India is developing rapidly, but improvements are not taking place evenly across the country. Maharashtra is on the western coast and has varying ecology and climate, with a narrow, wet, coastal strip (Konkan, includes the capital Mumbai), a mountainous area, a prosperous, well-irrigated region (West Maharashtra, with Pune as the largest city), a forested, tribal area (Vidarbha, with Nagpur as the largest city), and dry, arid regions in the north (Khandesh) and centre (Marathwada, with Aurangabad as the largest city). Maharashtra is India’s second largest and second most populated state (102 million), with an adult literacy rate of 77%.9 It is among the more prosperous states (per capita income of US $544). The past two decades have seen nearly universal immunisation, increased school attendance, and improved eye care and child care facilities. The infant mortality was 45/1000 live births in 2001 compared with the national average of 64/1000.9

This study was undertaken to determine the causes of blindness in all children attending schools for the blind in Maharashtra.

METHODS

Children attending all special schools for blind children in Maharashtra were examined between 2002 and 2005. Schools were contacted through the National Association for the Blind, Mumbai, India, the Poona Blind Men’s Association, Pune, India, and other agencies. All the blind schools except four are run by non-governmental organisations, and none admit children with additional disabilities.

Relevant information was collected from class teachers and children. A brief history of the family, place of residence and whether the parent’s marriage was consanguineous were recorded. Information on additional disabilities (eg, mental retardation, physical handicap, epilepsy or deafness) was obtained from children’s records. A detailed eye examination was performed by a team of optometrists and ophthalmologists. Distance visual acuity was measured using a Snellen E chart, and near-vision was assessed using figures equivalent to N18. Simple tests of functional vision were undertaken. Intraocular pressures were not measured, and visual fields were assessed by confrontation. Children were refracted, and assessed for low-vision devices, if indicated.10 Anterior segments were examined using a torch and loupe or a handheld slit lamp, and posterior segments were examined by direct and indirect ophthalmoscopy after dilating the pupils.

The World Health Organization classification system for children was used to categorise causes using definitions in the coding instructions.7 One major anatomical site and underlying cause were selected for each eye and for each child. The need for optical, surgical or medical interventions was recorded and the visual prognosis assessed. Children requiring further investigations and treatment were referred to the H.V. Desai Eye Hospital, Pune, India. Data were entered and analysed using EPI-INFO 6 (World Health Organization). A report of the findings and recommendations were given to the principal of each school.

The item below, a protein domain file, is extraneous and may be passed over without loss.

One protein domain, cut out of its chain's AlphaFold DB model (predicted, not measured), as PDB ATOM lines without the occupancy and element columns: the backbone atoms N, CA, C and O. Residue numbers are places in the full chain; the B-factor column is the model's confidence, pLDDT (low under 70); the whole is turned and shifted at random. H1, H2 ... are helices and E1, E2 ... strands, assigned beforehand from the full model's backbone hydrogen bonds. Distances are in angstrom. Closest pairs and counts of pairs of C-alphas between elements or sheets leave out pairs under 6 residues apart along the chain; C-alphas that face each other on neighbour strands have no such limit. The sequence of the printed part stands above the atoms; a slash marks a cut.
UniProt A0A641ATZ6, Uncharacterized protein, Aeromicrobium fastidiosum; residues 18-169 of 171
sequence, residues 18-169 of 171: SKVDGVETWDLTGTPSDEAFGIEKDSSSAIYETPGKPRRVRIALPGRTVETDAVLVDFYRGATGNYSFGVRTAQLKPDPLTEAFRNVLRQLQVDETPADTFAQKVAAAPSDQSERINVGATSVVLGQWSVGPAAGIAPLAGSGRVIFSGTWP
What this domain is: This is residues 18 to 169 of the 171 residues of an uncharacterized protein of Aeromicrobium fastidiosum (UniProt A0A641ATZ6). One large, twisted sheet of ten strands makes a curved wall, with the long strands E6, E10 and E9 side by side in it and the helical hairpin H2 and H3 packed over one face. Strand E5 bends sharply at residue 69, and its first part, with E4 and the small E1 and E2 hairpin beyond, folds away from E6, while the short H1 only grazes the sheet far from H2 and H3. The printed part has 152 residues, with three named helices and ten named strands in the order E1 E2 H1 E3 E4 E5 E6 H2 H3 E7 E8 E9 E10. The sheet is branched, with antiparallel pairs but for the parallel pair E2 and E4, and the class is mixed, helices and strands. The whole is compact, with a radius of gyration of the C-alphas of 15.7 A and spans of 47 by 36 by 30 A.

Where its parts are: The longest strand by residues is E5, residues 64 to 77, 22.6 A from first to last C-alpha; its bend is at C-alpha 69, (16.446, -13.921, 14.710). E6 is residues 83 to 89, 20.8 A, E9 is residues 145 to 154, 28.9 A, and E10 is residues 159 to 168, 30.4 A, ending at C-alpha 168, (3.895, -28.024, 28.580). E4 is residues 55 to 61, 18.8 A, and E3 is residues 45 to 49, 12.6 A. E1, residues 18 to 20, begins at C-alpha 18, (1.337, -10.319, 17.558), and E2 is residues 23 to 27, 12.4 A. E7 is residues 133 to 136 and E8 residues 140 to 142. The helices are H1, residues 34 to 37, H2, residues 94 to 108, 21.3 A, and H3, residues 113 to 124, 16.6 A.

RESULTS

Study population

A total of 35 residential schools were identified and visited (11 in western Maharashtra, 10 in Vidarbha, 10 in Marathwada and 4 in Khandesh, listed in appendix) in which 1985 children were enrolled, 1795 of whom were aged <16 years. About half were boys (1126/1985; 56%), and this sex difference was found in each region (west Maharashtra, 54.6%; Vidarbha, 52.9%; Marathwada, 74.0%; Khandesh, 67.9%). The youngest child was 2 years old.

The vast majority of children were blind (visual acuity of <3/60 in the better eye; 1712/1795; 95.4%), and a further 66 (3.4%) were severely visually impaired (visual acuity <6/60 to 3/60) (table 1). Data presented in this paper are for children aged <16 years who were blind or severely visually impaired (n = 1778). Almost three quarters (73.3%) gave a history of being blind since birth; only 2.3% lost vision during infancy, whereas 13.4% became blind during childhood. Only 18% of children reported another similarly affected family member, and 10% knew their parents were related by birth. We found no difference in rates of consanguinity between regions. More than half of the children (58%) could see well enough to walk about unaided, 25% could recognise faces and 13% could see shapes.

Table 1

 World Health Organization categories of visual loss in 1795 children attending 35 schools for the blind in Maharashtra, India

Causes of severe visual impairment and blindness

In all 823 (46.3%) children were blind from disorders of the whole globe, microphthalmos being responsible for 30.7% and anophthalmos for 10.4% (fig 1). Corneal causes (including phthisis bulbi) were recorded in 395 (22.2%) children. Disorders of the lens were found in 107 (6.0%) children, 80 of whom had unoperated cataracts. Of these, 16 children had dense amblyopia or had had complicated surgery, and 54 children with pseudophakia/aphakia had visual loss due to coexisting retinal pathology. Retinal factors accounted for 199 (11.2%) cases, the majority being retinal dystrophies. No child was blind from retinopathy of prematurity (ROP). Optic nerve lesions were diagnosed in 81 (4.6%) children and uveal conditions (mainly uveitis and colobomas) in 27 (1.5%) children. We found no major differences in causes between regions: in particular, corneal scarring was not more common in the poorer tribal belts of Khandesh (11.6%) and Vidarbha (14.2%) compared with the prosperous western Maharashtra (12.5%).